Sunday, 9 September 2012

Altar Egos.

On the mantel in the living room rests a huge set of photographs in frames, the big porcelain urn which holds Butterfield the Dog and the tiny copper box with the enamel bluebird on top which holds a tiny bit of Jake. (Cole is not here-here. His ashes are in the Atlantic.)

Every morning I go and greet them, the photographs and ashes and I touch my fingers to my lips and then I touch them lightly along all of the pictures and the box and the urn too and sometimes it takes longer and sometimes it's very fast and never do I have company until this morning when Ben stood silently in the archway leading into the living room watching me as I went about my ritual, only I didn't realize it was a ritual until I turned around and saw him and he asked what I was doing and then I realized I do it every single morning the moment I come downstairs dressed and ready for my day.

Nothing, I say.

That is not nothing.
He walks into the room and surveys the mantle. He puts two and two together and makes eight. He looks down at me.

You've made an altar.

Jake doesn't believe in those.

Jake is gone, Bridget.

Not necessarily.
I am cross and not ready for the third degree or any sort of discussion about what I know and what I think and what I've been told.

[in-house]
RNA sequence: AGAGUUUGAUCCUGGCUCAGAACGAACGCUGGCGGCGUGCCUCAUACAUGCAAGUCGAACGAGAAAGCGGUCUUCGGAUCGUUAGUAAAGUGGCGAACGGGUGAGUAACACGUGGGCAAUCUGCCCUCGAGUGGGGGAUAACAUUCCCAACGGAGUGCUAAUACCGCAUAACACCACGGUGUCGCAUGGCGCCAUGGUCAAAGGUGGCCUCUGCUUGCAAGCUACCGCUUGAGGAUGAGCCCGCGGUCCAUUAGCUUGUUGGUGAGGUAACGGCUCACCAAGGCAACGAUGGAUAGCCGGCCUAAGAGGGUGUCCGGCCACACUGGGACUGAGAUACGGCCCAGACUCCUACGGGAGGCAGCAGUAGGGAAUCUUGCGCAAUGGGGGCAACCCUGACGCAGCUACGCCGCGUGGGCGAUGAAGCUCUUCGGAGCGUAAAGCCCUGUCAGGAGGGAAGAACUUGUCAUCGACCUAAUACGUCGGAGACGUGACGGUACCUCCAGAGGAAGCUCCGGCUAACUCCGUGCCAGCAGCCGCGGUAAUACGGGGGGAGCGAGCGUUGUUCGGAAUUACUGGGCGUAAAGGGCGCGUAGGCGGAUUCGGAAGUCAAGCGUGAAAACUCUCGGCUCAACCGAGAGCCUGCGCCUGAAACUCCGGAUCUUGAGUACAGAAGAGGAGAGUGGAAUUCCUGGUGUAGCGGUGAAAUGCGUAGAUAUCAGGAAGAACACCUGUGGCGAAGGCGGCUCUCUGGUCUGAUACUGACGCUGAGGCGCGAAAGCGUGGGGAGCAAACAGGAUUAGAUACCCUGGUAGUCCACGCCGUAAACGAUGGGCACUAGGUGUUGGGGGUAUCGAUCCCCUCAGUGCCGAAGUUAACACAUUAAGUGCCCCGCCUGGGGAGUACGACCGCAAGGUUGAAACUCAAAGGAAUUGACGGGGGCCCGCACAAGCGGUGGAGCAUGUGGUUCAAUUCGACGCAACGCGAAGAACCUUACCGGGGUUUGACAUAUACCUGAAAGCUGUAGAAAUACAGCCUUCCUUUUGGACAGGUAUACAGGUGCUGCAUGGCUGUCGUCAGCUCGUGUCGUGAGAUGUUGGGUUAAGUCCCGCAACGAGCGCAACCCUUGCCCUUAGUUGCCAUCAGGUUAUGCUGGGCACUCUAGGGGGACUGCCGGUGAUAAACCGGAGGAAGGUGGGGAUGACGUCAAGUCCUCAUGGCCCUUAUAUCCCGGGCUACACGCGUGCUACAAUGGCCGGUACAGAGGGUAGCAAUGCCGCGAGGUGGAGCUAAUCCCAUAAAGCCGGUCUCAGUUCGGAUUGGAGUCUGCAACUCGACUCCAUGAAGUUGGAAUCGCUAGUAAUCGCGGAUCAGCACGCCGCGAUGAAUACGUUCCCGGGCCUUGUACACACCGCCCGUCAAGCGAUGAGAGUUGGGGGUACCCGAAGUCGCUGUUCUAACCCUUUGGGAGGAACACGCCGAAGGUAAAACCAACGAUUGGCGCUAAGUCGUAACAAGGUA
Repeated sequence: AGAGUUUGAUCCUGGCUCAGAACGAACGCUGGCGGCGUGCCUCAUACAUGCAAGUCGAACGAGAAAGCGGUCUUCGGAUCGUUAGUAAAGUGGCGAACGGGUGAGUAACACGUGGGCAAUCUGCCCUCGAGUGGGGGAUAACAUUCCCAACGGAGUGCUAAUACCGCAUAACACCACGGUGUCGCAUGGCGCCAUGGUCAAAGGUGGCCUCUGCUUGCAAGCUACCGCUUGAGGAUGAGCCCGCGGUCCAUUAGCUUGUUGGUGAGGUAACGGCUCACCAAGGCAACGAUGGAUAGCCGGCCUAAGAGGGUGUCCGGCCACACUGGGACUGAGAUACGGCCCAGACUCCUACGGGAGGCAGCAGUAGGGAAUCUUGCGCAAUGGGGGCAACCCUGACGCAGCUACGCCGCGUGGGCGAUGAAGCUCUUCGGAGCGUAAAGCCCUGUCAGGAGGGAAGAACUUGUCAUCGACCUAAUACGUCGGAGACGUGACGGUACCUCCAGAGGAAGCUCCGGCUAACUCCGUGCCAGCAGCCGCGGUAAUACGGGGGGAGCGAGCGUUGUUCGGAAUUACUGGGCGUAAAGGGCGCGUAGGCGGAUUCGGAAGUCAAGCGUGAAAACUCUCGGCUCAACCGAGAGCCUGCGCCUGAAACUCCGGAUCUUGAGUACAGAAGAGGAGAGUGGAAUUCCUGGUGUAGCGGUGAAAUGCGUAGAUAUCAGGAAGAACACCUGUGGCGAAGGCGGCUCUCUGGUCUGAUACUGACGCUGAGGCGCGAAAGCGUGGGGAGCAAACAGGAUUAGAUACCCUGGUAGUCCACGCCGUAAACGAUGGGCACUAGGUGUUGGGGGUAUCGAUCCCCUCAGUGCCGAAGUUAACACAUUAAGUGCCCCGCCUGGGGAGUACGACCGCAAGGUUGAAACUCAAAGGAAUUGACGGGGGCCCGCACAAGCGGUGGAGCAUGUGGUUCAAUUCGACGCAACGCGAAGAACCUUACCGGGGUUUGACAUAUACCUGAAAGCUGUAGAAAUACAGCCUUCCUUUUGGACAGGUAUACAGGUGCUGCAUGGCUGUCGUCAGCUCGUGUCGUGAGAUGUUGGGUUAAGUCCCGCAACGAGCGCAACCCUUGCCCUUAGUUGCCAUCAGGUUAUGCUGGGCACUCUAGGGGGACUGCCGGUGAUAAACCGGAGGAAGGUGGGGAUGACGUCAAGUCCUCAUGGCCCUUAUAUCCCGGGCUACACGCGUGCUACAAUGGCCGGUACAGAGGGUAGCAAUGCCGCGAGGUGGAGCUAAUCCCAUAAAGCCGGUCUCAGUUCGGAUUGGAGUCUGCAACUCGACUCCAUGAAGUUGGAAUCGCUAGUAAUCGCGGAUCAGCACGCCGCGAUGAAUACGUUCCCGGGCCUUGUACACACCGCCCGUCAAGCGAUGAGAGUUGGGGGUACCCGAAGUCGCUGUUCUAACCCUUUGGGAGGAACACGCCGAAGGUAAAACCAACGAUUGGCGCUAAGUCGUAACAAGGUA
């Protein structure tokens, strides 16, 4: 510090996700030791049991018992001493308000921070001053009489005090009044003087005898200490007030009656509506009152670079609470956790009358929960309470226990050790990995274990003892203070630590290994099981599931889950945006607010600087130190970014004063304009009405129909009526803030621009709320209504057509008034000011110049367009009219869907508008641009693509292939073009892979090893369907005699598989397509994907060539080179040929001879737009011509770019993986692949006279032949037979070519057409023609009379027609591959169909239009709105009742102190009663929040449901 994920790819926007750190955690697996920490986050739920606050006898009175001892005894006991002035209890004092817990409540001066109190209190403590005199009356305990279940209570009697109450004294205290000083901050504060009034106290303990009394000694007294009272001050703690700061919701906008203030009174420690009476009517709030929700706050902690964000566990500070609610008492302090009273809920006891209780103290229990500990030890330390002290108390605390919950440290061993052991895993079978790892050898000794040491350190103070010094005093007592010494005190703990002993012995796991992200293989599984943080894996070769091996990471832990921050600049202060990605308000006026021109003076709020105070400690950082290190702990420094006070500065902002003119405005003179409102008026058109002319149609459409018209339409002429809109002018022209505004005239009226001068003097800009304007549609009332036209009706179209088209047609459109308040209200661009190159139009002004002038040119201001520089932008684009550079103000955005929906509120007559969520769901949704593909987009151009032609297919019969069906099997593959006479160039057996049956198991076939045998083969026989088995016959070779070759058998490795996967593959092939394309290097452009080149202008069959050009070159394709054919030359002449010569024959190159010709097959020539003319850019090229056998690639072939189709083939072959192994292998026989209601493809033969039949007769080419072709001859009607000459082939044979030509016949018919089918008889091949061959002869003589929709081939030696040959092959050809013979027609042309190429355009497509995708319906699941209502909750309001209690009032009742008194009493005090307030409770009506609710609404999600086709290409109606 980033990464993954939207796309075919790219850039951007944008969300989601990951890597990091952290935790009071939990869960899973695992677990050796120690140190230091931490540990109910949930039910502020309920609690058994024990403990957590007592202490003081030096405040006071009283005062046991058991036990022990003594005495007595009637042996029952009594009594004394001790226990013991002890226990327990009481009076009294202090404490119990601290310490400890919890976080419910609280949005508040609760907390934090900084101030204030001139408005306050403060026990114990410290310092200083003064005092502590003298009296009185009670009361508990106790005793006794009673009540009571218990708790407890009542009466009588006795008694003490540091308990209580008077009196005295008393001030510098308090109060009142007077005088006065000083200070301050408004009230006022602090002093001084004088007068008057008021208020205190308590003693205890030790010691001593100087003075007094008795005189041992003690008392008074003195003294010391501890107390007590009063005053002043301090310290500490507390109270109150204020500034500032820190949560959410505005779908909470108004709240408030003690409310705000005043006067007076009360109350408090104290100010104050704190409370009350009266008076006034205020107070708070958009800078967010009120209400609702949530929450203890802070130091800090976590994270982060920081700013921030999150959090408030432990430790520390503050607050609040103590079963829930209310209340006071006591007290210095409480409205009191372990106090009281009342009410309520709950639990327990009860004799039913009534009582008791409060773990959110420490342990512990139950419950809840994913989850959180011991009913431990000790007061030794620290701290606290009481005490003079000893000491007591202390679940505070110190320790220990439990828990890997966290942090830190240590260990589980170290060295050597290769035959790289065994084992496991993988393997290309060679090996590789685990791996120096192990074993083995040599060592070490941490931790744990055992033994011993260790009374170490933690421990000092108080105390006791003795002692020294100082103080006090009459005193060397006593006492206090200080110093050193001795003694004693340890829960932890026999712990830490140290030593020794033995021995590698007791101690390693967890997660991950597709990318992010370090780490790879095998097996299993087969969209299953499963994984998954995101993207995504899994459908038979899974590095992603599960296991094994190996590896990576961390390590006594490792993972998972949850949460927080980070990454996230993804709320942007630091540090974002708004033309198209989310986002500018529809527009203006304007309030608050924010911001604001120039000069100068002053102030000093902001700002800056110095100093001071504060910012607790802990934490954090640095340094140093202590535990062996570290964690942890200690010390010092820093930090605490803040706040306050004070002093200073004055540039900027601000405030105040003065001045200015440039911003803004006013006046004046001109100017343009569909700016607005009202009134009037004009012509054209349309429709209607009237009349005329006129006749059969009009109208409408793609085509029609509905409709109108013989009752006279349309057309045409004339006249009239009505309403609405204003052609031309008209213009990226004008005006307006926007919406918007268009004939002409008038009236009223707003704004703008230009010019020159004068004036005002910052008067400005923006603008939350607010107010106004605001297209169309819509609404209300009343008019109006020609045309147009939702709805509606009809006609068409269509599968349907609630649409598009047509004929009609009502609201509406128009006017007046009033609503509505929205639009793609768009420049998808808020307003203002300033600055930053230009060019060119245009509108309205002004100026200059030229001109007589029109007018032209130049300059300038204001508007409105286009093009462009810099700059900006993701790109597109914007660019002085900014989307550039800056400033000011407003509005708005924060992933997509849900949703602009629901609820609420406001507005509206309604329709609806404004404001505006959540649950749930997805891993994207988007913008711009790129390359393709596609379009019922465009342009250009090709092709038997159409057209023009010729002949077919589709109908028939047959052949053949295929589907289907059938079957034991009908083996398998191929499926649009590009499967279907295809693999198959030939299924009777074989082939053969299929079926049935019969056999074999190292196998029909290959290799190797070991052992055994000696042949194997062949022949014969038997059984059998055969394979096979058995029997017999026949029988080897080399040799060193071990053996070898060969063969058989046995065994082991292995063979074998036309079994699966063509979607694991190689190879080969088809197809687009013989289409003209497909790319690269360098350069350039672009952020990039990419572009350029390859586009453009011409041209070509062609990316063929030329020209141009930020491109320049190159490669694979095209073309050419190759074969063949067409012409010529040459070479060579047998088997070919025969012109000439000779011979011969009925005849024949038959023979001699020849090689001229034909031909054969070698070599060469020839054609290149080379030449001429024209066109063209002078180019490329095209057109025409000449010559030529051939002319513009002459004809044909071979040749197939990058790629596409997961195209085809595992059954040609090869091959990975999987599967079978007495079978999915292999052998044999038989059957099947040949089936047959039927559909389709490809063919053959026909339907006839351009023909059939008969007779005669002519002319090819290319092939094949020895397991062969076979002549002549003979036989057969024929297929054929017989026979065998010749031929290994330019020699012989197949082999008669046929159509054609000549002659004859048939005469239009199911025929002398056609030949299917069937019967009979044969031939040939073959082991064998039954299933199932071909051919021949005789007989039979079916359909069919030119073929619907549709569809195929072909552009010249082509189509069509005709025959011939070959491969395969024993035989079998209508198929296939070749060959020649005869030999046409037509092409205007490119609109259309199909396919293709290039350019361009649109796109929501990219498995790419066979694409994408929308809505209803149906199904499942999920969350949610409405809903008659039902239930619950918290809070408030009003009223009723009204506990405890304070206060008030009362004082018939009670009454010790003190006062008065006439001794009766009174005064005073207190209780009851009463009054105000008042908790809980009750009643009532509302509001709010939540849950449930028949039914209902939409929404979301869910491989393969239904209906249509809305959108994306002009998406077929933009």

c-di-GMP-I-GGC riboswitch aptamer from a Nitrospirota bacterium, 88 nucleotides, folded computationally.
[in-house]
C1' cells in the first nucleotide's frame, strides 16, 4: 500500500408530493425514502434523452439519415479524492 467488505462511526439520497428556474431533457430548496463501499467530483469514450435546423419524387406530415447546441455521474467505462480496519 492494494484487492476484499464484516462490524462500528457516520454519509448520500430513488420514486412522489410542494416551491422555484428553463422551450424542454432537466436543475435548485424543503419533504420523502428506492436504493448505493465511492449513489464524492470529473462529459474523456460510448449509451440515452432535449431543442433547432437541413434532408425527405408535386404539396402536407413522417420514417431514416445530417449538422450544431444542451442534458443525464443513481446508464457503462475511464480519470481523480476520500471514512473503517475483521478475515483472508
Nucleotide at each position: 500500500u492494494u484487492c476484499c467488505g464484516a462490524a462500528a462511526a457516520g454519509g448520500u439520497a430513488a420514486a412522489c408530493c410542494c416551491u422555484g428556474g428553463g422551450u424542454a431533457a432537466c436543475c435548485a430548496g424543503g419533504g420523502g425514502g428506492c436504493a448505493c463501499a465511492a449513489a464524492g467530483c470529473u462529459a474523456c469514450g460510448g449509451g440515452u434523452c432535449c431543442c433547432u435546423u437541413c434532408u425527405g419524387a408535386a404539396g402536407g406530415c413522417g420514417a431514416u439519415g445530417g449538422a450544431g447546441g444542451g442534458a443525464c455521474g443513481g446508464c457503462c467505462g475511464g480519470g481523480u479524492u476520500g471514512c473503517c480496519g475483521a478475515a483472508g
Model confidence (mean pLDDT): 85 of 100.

But Ben is smarter than your average bear and he grinds the whole discussion to a halt and changes direction just enough so that I am instantly lost and depending on him to find the way back for both of us, breadcrumbs dropped along the path that we will later follow home.

You know what's missing? Music. Your ritual should include one of his favorite songs.

I turn around and realize the crumbs are gone, eaten by the birds. Night has fallen and now we'll never get back.

I'm not permitted to listen to songs that remind me of Jake. I tell him this woodenly as if he's never heard this before. Ben does not believe in this. Jake taught me this when Cole died. That sometimes you put the songs that remind you of someone away and then you bring them back out when you are stronger.

Sure you are. You know this, bee. It doesn't make it worse. Maybe it might help.

It might hurt, too.

Yeah, it might hurt.

Then what?

What do you mean?

What happens when it hurts?

I'll hold on to you.


So you want to try it?

No, not now.

Maybe later? Or tomorrow morning?

My words are shaped like apologies but they bounce off Ben like coins. He won't be offended by my inability to be polite.

What did you mean by 'not necessarily?' Did Caleb say something to you?

Did he say something to you?

No, I haven't talked to him in a couple days. But if he's playing games again, I'll go talk to him now.

But right now the only thing I want is for Ben to stay put and so I pick up his hand. It's huge and warm and smooth and he has callouses on the pads of his fingers from playing and his nails are stained with blackberry juice from picking berries with me for jam and I kiss the back of his hand and ask him to have some breakfast with me. He slides his arm around my ribcage, pulling me close and asking me what I want for breakfast.

Cake, if we have any left.
There were five birthday cakes paraded through the house in the past week and a half. FIVE. If heaven exists, the menu just says cake. Guaranteed.

We can bring our cake back and leave some as offering to the memory of the great Zero the Hero, if you want.

Don't be an asshole, Ben.

Yes, ma'am. Sorry ma'am.
He bursts out laughing. I can't help it. I remember a cake story you told me once.

You only remember the dirty stories don't you?

Hell, yes. Those are the best ones.